Teenage son helps his father fight leukemia by being his bone marrow donor

A lasting gift

When a Silver Spring dad was diagnosed with an aggressive form of leukemia, his teenage son was his best hope for survival

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Paul was diagnosed with acute myelogenous leukemia, an aggressive cancer of the white blood cells, in August 2017. He underwent treatment at Johns Hopkins and eventually needed a bone marrow transplant. Courtesy photo

After several days of chemo, Paul began experiencing chest pain. Doctors gave him antacids, which didn’t help. “There was pressure in my chest, down my arms. Deep within,” he says. “I’d never experienced it before. It was day seven of chemo, Julie was there as she always was, holding my hand. I was in a lot of pain, and the cardiologists were checking on me all the time. They knew something wasn’t right. Then at one moment in the middle of the afternoon my eyes rolled back and I went into cardiac arrest. I was unconscious.”

At this point, only Julie can tell the story.

“When it happened, I yelled for the nurse and she came running,” Julie recalls. “He was down for like 35 minutes, and they couldn’t resuscitate him, so they sent the chaplain and the social worker to me. We were outside in the hall because I didn’t want to watch.”
Paul had suffered chemotherapy-induced cardiac arrest, which Webster calls “exceedingly rare.”

A nurse told Julie later that a doctor working on Paul insisted on trying to revive him by shocking his heart one last time. Somehow it worked, but Paul did not regain consciousness for a few hours. “I called my family because they said he was going to be brain damaged and wouldn’t be able to come back from it,” Julie says, her voice wavering. “I didn’t tell the boys that. When they came to the hospital, I just said, ‘Daddy wants to see you.’ He was intubated and couldn’t talk, but the boys talked to him. They told him they loved him and they hugged him. We were all in tears. I thought it was the last time they would see him alive.”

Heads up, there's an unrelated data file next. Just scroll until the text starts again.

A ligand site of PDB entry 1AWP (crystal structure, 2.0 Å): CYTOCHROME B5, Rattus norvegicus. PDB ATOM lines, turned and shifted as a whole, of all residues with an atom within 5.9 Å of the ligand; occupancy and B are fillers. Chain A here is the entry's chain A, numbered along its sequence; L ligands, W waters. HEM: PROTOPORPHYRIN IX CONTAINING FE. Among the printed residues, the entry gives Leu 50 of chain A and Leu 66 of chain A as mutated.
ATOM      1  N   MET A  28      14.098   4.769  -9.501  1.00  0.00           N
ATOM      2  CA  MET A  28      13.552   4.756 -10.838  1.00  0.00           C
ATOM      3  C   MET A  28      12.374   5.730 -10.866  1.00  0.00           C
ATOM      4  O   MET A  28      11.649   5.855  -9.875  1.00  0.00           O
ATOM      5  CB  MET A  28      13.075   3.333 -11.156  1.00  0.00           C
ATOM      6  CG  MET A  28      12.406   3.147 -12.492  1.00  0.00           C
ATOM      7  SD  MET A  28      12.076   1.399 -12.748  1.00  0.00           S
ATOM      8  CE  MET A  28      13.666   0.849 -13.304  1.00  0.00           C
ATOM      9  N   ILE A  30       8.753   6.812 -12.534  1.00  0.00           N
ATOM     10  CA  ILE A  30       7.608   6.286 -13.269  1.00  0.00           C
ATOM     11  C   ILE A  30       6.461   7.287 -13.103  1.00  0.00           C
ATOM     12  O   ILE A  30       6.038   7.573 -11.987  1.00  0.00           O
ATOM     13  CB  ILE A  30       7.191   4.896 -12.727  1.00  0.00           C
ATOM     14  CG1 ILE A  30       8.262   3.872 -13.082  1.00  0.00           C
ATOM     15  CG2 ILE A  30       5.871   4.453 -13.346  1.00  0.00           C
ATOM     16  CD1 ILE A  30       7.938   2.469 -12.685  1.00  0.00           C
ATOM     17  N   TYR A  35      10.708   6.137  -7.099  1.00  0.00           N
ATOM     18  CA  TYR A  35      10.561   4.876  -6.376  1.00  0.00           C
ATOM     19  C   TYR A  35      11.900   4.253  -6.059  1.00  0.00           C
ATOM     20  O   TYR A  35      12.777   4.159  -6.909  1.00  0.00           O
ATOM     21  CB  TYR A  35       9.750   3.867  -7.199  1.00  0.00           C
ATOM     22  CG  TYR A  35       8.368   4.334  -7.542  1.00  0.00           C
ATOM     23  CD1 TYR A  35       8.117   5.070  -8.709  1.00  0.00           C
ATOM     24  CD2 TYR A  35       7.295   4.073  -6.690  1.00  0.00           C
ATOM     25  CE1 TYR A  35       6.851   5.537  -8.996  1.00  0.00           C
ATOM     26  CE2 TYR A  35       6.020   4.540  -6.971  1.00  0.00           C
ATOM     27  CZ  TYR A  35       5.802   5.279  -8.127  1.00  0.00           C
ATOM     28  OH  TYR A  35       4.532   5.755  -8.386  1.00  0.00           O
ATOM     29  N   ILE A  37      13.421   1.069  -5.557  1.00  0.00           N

Paul was heavily drugged (he remembers looking at an IV bag and hallucinating that it was filled with ramen noodles), but he could communicate with Julie by squeezing her hand in response to questions she asked about his well-being. One squeeze for yes, two for no.
The next morning, she got him a notebook. His first written message was a plea to remove a catheter. Slowly his heart began to regain strength. He had dodged a bullet, but he still had leukemia. “The day they thought I was good enough to go back to the leukemia section—that was a real positive day,” he says.

Because Paul’s cardiac arrest was caused by a toxic reaction to chemo, his best hope for recovery was a bone marrow transplant.

“The big concern in Mr. Tewksbury’s case was he had this horrible complication from the chemotherapy, and so one of the questions was, are we willing to go back and use those same chemotherapy drugs again knowing what had already happened with his heart problem?” Webster says. “It’s conceivable that he would not have died without the transplant, but I think in all likelihood, without some sort of additional therapy for his leukemia, it eventually would have come back.”

Historically, doctors have preferred that bone marrow donors be full matches to recipients, Webster says. Essentially, a recipient’s siblings have a 25% chance of being a full match, a 50% chance of being a half-match, and a 25% chance of not matching, he explains. Paul has one older brother, but he was considered a less-than-ideal candidate because he was over 40 years old.

Hopkins was a pioneer in the area of bone marrow transplants using half-matches—children are a half-match for their parents—and started performing the procedure in the late 1990s. Today, Hopkins’ Sidney Kimmel Comprehensive Cancer Center does more than 100 a year, according to Webster. Donors need to be at least 13 or 14 years old, and generally at least 130 pounds. In Paul’s case, fortunately, there was one person who fit that profile: his son Stew.

“Initially, I felt very scared and very worried, but then I did all of my research and I found out that it was safe for Stewart to do,” says Julie, 49. “We spoke to pediatricians, we spoke to oncologists at Johns Hopkins, we spoke to a psychologist. Everyone reassured us that the biggest risk was the anesthesia.”

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